The Bluefin tuna fishing season is from early June to November, with the best months being August and September. The fishing season varies from the previous winter. If the winter was harsh, the season gets delayed, and if it was an optimal one, the season starts as usual. The trip to the fishing area is rather a pleasant one. The trip starts by leaving the docks before sunrise when the dock lights are still on. This is to ensure catching the fish and clicking a picture by sunrise!
Massachusetts has been one of the top states for the commercial landings of the bluefin tuna since 1940. There are, however, strict restrictions on catching bluefin tuna. A limited number is allowed, and commercial fishermen are not allowed to use longlines to target the respective fish.
How long is the bluefin tuna?
The Bluefin tuna have also been caught in the late December phase. There is no exactly defined time period to catch the fish. The whole season is spent catching a long one. During the August – September phase, it is reported that the fishermen have caught at least 3 ft long ones!
The Atlantic Bluefin Tuna is of the largest bony fish in the world. They can easily weigh up to 1000 pounds and 10 feet in length. Although not every fish is as big and as heavy. In general, adults weigh 200 pounds. The measurement of the fish is from the tip of the jaw, following along the curve of the fish and ending at the fork of the tail. The Bluefin tuna lays eggs in the Mediterranean and in the Gulf of Mexico.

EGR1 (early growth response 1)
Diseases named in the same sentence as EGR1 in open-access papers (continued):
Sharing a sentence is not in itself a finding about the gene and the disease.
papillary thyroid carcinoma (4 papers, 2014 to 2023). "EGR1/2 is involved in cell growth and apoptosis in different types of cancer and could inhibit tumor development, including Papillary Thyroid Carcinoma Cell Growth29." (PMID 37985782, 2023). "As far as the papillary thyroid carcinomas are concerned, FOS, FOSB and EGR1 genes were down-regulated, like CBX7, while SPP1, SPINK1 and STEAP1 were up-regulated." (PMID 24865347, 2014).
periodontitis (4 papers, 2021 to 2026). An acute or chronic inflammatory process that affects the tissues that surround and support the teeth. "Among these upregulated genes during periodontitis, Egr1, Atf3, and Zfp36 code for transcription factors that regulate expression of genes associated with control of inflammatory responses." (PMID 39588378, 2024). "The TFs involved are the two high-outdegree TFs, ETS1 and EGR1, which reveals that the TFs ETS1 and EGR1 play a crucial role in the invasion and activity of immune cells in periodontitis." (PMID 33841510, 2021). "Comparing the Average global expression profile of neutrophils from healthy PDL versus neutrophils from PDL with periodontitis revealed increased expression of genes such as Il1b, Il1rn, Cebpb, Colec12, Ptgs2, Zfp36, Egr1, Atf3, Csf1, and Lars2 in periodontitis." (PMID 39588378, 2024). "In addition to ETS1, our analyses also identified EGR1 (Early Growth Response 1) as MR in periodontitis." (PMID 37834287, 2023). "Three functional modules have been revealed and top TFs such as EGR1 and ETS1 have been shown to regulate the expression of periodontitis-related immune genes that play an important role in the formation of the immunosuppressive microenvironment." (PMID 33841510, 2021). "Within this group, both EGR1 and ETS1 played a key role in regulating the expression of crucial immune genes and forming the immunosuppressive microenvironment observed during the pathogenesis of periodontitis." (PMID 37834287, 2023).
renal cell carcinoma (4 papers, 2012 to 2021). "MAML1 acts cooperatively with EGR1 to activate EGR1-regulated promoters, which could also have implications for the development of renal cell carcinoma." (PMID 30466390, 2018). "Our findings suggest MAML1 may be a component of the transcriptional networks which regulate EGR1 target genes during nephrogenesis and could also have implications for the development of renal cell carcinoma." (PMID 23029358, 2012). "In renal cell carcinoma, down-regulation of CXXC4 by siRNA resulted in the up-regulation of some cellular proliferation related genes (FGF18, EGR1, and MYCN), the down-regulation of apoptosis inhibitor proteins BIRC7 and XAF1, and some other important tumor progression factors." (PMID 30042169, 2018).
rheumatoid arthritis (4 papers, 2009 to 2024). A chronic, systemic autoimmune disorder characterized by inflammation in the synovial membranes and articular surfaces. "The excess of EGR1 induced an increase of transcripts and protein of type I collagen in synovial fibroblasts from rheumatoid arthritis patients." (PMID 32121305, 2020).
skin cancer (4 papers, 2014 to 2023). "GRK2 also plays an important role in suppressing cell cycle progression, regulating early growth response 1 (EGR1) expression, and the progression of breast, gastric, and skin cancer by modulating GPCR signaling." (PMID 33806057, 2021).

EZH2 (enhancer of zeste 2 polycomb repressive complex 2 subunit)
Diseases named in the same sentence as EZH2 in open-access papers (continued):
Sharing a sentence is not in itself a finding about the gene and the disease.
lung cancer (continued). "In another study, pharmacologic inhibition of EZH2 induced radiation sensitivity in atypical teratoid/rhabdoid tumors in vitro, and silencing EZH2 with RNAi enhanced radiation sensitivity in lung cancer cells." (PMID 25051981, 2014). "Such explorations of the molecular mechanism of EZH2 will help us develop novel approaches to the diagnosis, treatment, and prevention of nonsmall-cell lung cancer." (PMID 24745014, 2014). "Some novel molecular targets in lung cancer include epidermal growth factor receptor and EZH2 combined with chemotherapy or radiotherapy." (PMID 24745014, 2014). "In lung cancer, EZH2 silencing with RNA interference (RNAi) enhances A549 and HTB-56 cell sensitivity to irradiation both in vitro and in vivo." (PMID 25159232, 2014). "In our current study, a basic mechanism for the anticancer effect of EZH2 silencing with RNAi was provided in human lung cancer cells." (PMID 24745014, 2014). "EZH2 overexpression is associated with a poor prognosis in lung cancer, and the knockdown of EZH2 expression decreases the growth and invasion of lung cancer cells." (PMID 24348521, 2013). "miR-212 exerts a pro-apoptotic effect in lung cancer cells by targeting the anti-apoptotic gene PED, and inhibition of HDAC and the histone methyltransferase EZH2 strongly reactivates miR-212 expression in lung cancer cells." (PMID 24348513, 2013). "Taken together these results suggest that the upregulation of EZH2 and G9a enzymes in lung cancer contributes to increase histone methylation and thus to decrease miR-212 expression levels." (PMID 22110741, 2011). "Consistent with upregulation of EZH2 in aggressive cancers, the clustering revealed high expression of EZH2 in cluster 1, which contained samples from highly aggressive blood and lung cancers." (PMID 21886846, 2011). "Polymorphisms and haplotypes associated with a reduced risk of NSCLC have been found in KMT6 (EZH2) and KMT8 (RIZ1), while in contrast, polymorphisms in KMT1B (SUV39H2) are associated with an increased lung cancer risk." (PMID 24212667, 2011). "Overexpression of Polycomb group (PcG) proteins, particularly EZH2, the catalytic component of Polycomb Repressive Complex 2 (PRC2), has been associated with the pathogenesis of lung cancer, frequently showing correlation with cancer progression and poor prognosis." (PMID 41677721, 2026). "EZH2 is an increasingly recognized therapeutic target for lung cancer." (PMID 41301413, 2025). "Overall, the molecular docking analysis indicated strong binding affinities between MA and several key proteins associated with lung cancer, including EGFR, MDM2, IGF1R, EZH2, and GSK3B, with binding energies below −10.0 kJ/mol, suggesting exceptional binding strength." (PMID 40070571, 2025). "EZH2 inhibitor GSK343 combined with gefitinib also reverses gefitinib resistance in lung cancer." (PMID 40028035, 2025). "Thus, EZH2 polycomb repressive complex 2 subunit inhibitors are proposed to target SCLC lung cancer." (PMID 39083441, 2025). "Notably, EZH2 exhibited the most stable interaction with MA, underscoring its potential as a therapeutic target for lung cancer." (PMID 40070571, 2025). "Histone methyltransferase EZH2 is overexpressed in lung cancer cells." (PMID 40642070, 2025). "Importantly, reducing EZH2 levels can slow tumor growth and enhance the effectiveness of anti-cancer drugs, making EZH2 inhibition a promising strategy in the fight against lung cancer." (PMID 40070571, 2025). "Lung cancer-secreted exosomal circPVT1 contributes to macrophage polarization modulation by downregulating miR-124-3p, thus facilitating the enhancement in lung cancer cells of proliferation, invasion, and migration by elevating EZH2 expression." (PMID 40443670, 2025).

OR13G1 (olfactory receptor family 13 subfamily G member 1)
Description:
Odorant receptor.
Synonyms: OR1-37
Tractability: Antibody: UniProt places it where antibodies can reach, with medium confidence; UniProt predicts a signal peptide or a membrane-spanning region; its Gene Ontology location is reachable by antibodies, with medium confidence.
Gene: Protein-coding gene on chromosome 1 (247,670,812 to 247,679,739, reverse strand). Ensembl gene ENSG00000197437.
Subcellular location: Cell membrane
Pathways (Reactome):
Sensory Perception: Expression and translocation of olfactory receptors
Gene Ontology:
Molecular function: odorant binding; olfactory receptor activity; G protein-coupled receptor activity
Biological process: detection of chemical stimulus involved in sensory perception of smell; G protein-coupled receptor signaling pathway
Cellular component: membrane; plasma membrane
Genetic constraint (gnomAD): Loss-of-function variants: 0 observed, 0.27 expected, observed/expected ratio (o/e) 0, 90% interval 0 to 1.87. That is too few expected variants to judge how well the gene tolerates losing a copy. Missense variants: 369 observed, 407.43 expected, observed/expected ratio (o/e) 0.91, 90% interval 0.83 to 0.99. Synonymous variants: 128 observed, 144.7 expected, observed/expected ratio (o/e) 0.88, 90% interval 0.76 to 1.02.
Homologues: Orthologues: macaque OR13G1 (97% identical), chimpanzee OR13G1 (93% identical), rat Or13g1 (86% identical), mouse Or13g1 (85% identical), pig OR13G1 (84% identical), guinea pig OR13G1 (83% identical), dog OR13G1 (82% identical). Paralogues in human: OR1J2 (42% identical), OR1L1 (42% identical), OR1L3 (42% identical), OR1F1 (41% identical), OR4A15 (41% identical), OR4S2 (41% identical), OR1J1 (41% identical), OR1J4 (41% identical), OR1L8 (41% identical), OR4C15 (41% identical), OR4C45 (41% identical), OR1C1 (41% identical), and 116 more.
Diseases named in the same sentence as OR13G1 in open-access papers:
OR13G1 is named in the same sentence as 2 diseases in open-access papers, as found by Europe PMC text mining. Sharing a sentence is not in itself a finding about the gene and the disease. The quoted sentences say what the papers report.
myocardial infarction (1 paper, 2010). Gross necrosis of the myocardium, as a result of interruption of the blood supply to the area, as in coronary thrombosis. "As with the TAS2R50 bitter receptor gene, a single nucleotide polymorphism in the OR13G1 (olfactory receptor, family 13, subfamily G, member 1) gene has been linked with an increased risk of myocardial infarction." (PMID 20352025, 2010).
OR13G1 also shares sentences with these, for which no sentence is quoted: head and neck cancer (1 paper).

To catch such big tunas, you need to keep your fishing boat well equipped with top-quality fish rods and reels.
How many can you catch during the season?
The rule had been established that the biennial limit for 2019 and 2020 was 630 metric tonnes. The fishermen almost always confuse the Yellowfin Tuna with the Bluefin Tuna. You might consider them to be predators, but seabirds feed on the young bluefin tuna mostly.
How to fish for the season?
You need a permit to fish in the mighty Atlantic for the Bluefin tuna. There are also bag limits for the bluefin tuna, which may vary according to permit, vessel type, fish, and region. They also do not allow you to retain the bluefin fish if there is a hammerhead or an oceanic whitetip shark on board or off-loaded from the ship. There are, however, more rules and restrictions.
To fish for the bluefin tuna, you and your vessel need a valid HMS Angling or HMS Chaterboat or Headboat permit. The permit shall cover your entire vessel. Tournament vessels can go fishing with a rather general category permit.
A sturdy rod with a high-quality reel and test line is needed to catch the massive bluefin tuna. You can troll by using regular fish baits such as squids or chunks of any prey. You might also need bright hooks to lure the schooled fish.